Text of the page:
The American Cancer Society says pancreatic adenocarcinoma is the most common type of pancreatic cancer. It makes up approximately 3% of all cancers in the United States, the Cleveland Clinic says.
Pancreatic Cancer Symptoms and Risk Factors
Pancreatic cancer risk factors include things you can change and others you’re born with. The American Cancer Society lists common risk factors as:
- Age: Most pancreatic cancer patients are older than 45.
- Gender: Men are more likely to get pancreatic cancer than women.
- Race: African Americans are more likely to develop pancreatic cancer.
- Family History.
- Inherited genetic syndromes.
- Tobacco use
- Chronic pancreatitis
- Exposure to certain chemicals commonly used in dry cleaning and metal industries
More on pancreatic cancer
- ‘Dirty Dancing’ Darling Jennifer Grey Shares What She Would Say to Late Co-Star Patrick Swayze, Who Died from Pancreatic Cancer
- ‘I Miss You Dad,’ Says Nicky Trebek, Remembering Her Late Dad Alex Trebek Who Died of Pancreatic Cancer, and the Support He Received
- ‘Monty Python’ Star Eric Idle, 79, Gets Back To The Jokes After Recently Announcing He Beat Pancreatic Cancer
- ‘Spider-Man’ Actor Andrew Garfield Says New Film ‘Tick, Tick…Boom!’ Helped Him Mourn the Loss of His Mother to Pancreatic Cancer: ‘It’s An Honoring Of My Mom’
When it comes to pancreatic cancer symptoms, they often don’t appear for people until the disease has progressed. And this leads to the disease being diagnosed at later stages when it requires more aggressive treatment.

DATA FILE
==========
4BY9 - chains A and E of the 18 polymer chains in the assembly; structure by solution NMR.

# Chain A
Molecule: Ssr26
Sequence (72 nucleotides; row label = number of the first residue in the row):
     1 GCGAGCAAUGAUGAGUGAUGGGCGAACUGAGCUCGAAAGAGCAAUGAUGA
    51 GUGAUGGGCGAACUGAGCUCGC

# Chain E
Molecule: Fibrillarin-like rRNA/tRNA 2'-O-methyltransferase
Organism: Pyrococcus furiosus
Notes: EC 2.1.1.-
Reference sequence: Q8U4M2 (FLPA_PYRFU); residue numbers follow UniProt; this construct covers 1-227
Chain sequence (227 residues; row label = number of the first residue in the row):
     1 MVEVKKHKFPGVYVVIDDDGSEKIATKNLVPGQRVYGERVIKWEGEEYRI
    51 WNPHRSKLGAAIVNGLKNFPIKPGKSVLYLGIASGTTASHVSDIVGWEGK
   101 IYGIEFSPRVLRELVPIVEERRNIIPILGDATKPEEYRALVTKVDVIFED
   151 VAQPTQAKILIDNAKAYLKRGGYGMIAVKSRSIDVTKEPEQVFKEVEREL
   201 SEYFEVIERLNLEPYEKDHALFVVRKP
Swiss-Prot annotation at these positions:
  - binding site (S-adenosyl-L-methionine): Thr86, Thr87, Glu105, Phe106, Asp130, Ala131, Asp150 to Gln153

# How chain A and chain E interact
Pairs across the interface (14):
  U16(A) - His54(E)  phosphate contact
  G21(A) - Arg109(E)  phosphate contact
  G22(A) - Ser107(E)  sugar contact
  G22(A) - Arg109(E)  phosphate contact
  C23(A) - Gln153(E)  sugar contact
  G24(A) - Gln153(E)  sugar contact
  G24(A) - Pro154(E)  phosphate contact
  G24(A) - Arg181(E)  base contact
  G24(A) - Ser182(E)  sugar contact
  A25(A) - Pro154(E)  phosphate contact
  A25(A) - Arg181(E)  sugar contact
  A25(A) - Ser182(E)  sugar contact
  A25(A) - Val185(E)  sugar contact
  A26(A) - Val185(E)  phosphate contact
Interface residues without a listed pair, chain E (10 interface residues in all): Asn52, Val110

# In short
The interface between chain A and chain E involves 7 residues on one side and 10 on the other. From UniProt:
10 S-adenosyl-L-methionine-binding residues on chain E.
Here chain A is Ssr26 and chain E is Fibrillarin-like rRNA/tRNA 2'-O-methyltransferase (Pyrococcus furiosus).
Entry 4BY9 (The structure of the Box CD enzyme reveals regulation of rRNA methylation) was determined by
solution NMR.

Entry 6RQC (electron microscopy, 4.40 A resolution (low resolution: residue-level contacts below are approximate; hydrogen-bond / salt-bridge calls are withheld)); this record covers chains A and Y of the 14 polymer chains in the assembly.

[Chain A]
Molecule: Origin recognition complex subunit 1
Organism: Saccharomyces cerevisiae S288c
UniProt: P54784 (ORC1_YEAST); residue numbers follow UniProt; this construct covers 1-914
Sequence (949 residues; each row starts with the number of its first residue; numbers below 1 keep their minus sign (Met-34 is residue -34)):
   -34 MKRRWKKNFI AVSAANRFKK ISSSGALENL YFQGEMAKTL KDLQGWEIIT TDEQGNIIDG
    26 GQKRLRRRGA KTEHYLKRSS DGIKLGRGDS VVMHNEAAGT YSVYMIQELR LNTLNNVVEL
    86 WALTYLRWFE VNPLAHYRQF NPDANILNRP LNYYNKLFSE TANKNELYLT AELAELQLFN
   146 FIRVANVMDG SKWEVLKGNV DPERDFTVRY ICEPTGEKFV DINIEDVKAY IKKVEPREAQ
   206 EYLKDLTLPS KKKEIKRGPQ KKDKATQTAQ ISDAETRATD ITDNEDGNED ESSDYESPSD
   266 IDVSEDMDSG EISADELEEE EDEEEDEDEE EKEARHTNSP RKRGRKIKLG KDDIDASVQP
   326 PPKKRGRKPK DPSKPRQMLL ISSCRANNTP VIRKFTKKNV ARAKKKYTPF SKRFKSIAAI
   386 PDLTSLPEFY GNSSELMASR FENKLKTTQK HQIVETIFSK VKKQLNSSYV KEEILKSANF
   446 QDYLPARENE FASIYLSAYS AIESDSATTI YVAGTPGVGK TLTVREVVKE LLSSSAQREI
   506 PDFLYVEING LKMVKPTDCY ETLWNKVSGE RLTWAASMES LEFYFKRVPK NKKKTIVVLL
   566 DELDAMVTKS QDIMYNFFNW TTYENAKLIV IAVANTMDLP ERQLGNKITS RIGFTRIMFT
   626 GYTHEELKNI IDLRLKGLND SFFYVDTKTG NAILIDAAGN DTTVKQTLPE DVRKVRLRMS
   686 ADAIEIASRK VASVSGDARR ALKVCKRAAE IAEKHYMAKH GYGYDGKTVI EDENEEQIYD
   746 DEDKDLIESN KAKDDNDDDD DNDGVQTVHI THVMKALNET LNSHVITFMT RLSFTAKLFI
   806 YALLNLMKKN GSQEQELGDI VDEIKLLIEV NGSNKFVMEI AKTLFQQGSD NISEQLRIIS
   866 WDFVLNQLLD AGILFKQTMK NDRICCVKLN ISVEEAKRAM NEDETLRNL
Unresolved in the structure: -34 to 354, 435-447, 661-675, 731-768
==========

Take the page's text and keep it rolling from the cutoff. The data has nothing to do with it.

The Mayo Clinic says some common symptoms of pancreatic cancer may include:
- Abdominal pain that extends to your back
- Loss of appetite or unexplained weight loss
- Light-colored stools
- Dark colored urine
- Itchy skin
- Blood clots
WATCH: Challenges to Screening for Pancreatic Cancer.
Treating Pancreatic Cancer
Treatment for pancreatic cancer depends on the stage and location of the cancer but common treatment methods include surgery, chemotherapy, and radiation therapy.
Tedeschi’s cancer treatment involved chemotherapy and radiation.
“I did chemo cocktail that has four drugs in it…I did 12 rounds of that,” Tedeschi said.
The brave cancer warrior described her cancer treatments as “so intense” she dropped to “89 pounds” and powered through “25 rounds of radiation while wearing a chemo pump.”
She also underwent NanoKnife surgery, which allows tumors to be treated in difficult locations. She explained her tumor was wrapped around a key artery, necessitating the special procedure.
After recovering from treatment and now 10 years later, Tedeschi said she has “no evidence of disease,” far surpassing the doctor’s expectations.
“I’m just so thankful, and I think that anything is possible,” she said.
How Parents Find Strength in Children During Cancer Battle
Facing cancer as a parent can be incredibly daunting. Fearful thoughts about leaving your children may creep into your mind and add even more to your overflowing plate.
“No matter what your prognosis is, it’s essential to talk openly and honestly with kids,” said Laura Nathan-Garner, Director of Strategic Communications at MD Anderson Cancer Center.
“Cancer patients with children can have increased motivation to endure difficult treatment but may also be concerned about the emotional impact of the illness on their offspring,” Dr. Cindy Moore of Massachusetts General Hospital Cancer Center explained to The ASCO Post, an oncology newspaper.
Dr. Moore said cancer warriors with children should discuss their biggest concerns with their healthcare teams so an effective communication plan can be created to explain their diagnosis to their kids.